After I completed my pediatric residency in March 1997, I took temporary part-time positions in general pediatrics around Orange County, including at Kaiser Permanente. Along the way, I learned Spanish while serving clinics in underprivileged areas, It was impossible to work full-time or enter a fellowship in a pediatric subspecialty because my children, who have always been my highest priority, needed me after school.

I continued to work in outpatient pediatrics then joined a private practice conveniently close to our home. I had to make life practical, stable and easier for the four of us during the 12 years I worked in Orange County.

I liked following my patients from birth into childhood and their teenage years. I also incorporated in my daily practice, parent support and education, first-time parenting instruction, child safety and prevention. It was a nice and rewarding mix of community pediatrics.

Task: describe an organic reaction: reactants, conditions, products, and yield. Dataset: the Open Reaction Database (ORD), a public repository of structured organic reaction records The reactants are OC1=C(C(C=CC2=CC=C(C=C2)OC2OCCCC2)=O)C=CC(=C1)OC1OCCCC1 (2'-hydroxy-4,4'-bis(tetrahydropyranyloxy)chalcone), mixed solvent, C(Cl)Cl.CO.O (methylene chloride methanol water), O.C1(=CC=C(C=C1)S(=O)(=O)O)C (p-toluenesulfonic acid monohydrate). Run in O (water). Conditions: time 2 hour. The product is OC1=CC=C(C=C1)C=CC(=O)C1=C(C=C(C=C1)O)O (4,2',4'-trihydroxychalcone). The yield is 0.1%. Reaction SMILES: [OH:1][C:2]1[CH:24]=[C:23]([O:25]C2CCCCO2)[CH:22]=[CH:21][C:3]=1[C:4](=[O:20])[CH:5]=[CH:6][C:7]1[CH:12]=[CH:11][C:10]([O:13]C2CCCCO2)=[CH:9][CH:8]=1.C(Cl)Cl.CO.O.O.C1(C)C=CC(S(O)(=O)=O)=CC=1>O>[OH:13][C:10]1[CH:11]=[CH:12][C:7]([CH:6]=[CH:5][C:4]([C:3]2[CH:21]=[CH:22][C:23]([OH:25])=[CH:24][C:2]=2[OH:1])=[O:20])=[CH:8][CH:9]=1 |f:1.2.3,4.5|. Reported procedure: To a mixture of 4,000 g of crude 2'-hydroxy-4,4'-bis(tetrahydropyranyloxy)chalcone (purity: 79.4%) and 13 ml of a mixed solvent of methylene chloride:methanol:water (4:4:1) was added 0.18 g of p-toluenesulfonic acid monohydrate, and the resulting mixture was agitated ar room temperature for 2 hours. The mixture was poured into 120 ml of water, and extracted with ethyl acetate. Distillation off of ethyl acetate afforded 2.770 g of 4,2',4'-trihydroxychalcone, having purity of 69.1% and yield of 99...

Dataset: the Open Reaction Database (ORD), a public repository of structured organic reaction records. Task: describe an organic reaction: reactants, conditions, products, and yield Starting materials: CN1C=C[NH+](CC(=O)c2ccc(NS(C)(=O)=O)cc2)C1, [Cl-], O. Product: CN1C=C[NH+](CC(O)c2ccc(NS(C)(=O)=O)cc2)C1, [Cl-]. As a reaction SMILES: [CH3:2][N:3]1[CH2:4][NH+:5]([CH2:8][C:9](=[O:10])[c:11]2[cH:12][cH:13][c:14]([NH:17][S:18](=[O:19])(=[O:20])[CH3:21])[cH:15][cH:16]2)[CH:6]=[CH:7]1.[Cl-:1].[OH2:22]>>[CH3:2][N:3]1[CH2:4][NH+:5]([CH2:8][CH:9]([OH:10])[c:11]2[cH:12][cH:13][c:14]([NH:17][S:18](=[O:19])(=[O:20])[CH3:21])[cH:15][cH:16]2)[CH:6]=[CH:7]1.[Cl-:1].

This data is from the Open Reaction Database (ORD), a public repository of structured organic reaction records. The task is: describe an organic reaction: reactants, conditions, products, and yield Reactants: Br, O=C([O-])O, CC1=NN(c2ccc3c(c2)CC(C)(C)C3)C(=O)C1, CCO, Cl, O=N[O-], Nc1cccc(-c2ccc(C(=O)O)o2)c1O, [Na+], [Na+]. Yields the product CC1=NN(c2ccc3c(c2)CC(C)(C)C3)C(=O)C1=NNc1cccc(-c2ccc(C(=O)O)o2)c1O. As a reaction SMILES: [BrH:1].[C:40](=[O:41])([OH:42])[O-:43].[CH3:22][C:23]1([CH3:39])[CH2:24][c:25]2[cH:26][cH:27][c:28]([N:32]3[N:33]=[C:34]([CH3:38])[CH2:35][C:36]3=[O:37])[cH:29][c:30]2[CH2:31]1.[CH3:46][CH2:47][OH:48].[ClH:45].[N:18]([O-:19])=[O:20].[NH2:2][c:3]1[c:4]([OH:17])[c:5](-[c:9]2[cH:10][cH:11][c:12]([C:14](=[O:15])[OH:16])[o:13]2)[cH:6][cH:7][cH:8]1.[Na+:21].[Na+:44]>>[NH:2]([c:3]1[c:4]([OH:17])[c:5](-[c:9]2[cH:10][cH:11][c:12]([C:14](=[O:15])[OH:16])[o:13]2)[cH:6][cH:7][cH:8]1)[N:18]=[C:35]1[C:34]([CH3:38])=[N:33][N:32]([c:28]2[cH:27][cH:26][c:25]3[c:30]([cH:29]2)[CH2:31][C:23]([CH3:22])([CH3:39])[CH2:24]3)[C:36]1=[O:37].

Then in 2009, I got a chance to form a team of volunteers to work at a medical clinic in rural Uganda. My long-time dream of returning to Africa as a medical doctor came true. Upon our return here, we formed a small not-for-profit organization based in Orange County. I have returned to Uganda annually since then, seeing the progress made with well-spent contributions from generous donors.

I was also a part of another volunteer team that went to Haiti after a devastating earthquake in 2010.